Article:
June 2nd, 2022
IN THIS EDITION:
National Guard support strengthens NATO readiness in Europe DVIDS
600-Mile Memorial Day Race Caps Off Monthlong Military-NASCAR Partnership DoD
Read the latest edition of the Tarheel Guardsman NCNGA
EANGUS Roll Call: Drill Weekend Talking Points EANGUS
Highlighting EANGUS and NGAUS’s upcoming conferences NCNGA
Tickets-At-Work: Members get Discounts on Tickets NCNGA
This Week in NCNG History NCNG Museum
June 2nd — Today in Guard History National Guard
More than 20,000 servicemembers from over 20 countries supporting the North Atlantic Treaty Organization, to include National Guard, showcased their integrated military capabilities during large-scale exercises throughout Europe during April and May.
This compilation of the world’s largest peacetime military alliance conducted activities ranging from cyber warfare to airborne operations across Baltic and Balkan regions, bordering the ongoing conflict in Ukraine.
These exercises are designed to ensure the U.S., NATO and its partner nations, “are prepared to defend every inch of NATO territory with a strong, combat-credible force to ensure we stay stronger together in the face of any aggression,” said Gen. Christopher Cavoli, U.S. Army Europe and Africa commanding general.
The Guard supported exercises Locked Shields, Swift Response and DEFENDER-Europe 2022. Guard members traveled to Europe from Connecticut, Colorado, Illinois, Maryland, Michigan, North Carolina, Pennsylvania, Texas, Vermont, and West Virginia to participate in the exercises.
So far this year, more than 4,000 Guard members supported these and other exercises in Europe.
“The National Guard has been a major contributor to U.S. European Command exercises this year,” said U.S. Air Force Maj. Gen. Jessica Meyeraan, director of USEUCOM exercises and assessments. “When these forces train alongside allies and partners, it’s mutually beneficial. Not only does it improve interoperability and capability within the alliance, the National Guard units receive immeasurable benefit from these training engagements.”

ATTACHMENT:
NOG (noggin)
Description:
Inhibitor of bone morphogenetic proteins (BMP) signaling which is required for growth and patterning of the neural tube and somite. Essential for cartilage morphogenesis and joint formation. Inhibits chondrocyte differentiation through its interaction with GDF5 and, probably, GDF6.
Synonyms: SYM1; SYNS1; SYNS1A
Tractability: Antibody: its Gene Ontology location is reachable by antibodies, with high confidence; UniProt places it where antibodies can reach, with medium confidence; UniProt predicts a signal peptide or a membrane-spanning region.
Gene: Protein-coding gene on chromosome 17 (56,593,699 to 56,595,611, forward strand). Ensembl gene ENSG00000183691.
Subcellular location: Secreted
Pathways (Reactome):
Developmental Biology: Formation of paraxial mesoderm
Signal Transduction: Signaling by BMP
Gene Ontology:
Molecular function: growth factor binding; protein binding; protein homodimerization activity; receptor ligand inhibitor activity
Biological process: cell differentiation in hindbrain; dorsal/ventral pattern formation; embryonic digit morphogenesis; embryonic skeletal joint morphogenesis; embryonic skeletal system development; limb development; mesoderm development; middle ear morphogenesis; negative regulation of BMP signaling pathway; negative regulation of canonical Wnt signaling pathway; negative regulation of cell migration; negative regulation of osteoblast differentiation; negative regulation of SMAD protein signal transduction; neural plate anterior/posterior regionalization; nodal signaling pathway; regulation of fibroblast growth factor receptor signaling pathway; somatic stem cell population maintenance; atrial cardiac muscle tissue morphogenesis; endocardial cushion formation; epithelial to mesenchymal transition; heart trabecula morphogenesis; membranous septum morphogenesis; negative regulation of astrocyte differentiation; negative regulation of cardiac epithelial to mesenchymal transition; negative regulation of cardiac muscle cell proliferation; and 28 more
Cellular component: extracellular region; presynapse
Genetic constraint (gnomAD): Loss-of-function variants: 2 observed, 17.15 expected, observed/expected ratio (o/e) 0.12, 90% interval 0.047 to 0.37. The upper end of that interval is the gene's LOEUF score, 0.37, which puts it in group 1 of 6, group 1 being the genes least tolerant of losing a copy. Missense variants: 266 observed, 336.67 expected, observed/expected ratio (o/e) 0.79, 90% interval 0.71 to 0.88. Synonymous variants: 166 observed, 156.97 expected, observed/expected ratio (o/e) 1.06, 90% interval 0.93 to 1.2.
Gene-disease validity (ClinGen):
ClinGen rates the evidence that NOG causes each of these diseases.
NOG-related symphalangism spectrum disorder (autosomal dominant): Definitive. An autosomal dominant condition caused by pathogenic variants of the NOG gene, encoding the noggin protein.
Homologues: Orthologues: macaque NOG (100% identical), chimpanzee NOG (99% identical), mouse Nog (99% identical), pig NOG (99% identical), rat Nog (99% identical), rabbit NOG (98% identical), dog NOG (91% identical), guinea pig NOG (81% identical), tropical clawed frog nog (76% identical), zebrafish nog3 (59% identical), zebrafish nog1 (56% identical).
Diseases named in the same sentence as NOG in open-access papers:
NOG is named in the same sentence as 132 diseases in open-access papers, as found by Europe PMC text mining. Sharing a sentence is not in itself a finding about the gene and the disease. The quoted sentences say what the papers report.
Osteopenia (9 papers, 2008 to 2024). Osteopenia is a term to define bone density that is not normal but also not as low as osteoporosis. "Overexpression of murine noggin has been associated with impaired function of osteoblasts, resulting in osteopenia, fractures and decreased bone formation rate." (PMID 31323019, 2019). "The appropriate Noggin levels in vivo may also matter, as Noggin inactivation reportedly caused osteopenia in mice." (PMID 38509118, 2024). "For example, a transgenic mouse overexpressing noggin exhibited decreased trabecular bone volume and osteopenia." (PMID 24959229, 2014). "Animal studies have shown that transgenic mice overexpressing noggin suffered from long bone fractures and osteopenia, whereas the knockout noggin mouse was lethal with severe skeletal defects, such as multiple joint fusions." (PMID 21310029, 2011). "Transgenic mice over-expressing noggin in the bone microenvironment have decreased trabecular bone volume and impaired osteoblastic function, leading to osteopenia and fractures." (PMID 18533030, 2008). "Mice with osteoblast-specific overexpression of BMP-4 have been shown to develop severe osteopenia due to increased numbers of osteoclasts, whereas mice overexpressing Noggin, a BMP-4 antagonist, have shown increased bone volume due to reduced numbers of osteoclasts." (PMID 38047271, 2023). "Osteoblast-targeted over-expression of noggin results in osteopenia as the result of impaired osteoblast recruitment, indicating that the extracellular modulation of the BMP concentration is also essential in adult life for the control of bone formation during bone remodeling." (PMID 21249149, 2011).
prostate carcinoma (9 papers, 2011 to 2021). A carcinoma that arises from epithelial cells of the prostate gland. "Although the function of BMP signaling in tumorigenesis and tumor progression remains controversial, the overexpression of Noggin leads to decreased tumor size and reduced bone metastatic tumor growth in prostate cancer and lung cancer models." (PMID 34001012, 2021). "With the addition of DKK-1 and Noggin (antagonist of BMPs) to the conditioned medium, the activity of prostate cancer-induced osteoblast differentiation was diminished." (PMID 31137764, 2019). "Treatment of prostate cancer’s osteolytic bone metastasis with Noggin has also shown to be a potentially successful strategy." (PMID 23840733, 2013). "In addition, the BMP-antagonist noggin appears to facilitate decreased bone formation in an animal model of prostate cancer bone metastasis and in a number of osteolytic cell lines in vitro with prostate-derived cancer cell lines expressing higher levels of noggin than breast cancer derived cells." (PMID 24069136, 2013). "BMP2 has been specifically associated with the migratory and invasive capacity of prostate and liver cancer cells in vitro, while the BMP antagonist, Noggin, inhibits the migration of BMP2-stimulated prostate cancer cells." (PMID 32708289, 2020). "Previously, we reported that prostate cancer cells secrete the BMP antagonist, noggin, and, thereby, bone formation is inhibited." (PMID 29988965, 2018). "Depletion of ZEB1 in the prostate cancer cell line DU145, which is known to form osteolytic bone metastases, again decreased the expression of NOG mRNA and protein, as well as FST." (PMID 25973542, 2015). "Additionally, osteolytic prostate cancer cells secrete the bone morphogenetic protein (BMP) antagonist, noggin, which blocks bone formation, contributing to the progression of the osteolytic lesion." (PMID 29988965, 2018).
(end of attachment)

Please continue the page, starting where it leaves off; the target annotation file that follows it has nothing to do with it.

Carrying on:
In April, West Virginia and North Carolina National Guard members joined exercise Locked Shields 22, one of the world’s largest international cyber defense exercise with more than 2,000 participants from 24 nations. The annual exercise was run virtually by the NATO Cooperative Cyber Defence Centre of Excellence in Tallinn, Estonia, April 19-21.
During the exercise, the participants formed Cyber Rapid Reaction Teams, and deployed to assist a fictional country in handling a large-scale cyber incident.
“I think Locked Shields showcased the unique capabilities the National Guard is able to bring to the cyber battlefront,” said U.S. Army Staff Sgt. Ian Frist, an exercise participant with the West Virginia Guard’s 197th Regiment (Regional Training Institute). “Living in both worlds gives me an incredibly unique perspective on cybersecurity operations that I felt was indispensable during the exercise,” he said.
This Memorial Day weekend’s Coca-Cola 600 NASCAR race at the Charlotte Motor Speedway in North Carolina features 37 race cars, 600 miles of racing, more than 150,000 fans and a whole lot of service members and equipment representing those who defend the nation.
The three-day event, which kicks off Friday, involves a joint color guard, and personalized introductions of race drivers by service members. Each of the services will also have an array of equipment on-site to allow fans to interact with military equipment and service members.
Service members in uniform and racecar drivers stand in a formation at a racetrack. One holds a flag.
The Army, for instance, is scheduled to conduct Howitzer and UH-60 Black Hawk demonstrations courtesy of soldiers from Fort Bragg, the 82nd Airborne Chorus will perform “God Bless America,” among other selections, and a soldier will sing the National Anthem before the start of the race.
The Air Force will conduct a flyover of C-17 aircraft and swear in new Airmen who are currently in the delayed entry program.
A Marine from the “The Commandant’s Own” U.S. Marine Drum and Bugle Corps will play “Taps,” and Marines with the Marine Corps Silent Drill Platoon will conduct multiple precision drill performances for attendees.
“The show includes a lot of drill movements, throwing of rifles and spinning of rifles,” said Capt. Nick Maguire, commander of the Silent Drill Platoon. “But the platoon is basically the embodiment of our institutional Corps values of honor, courage and commitment. Really, professionalism and discipline are the two words that come to mind for me with watching these guys operate.”
The latest edition of the Tarheel Guardsman is now available online at https://ncnga.org/tarheel-guardsman/
According to a new Pentagon policy published in February, National Guard and Reserve Servicemembers will receive a Defense Department (DD) Form 214 following their completion of service. DoD Instruction memo dated Feb. 17, 2022, gives the Services three years to implement the change.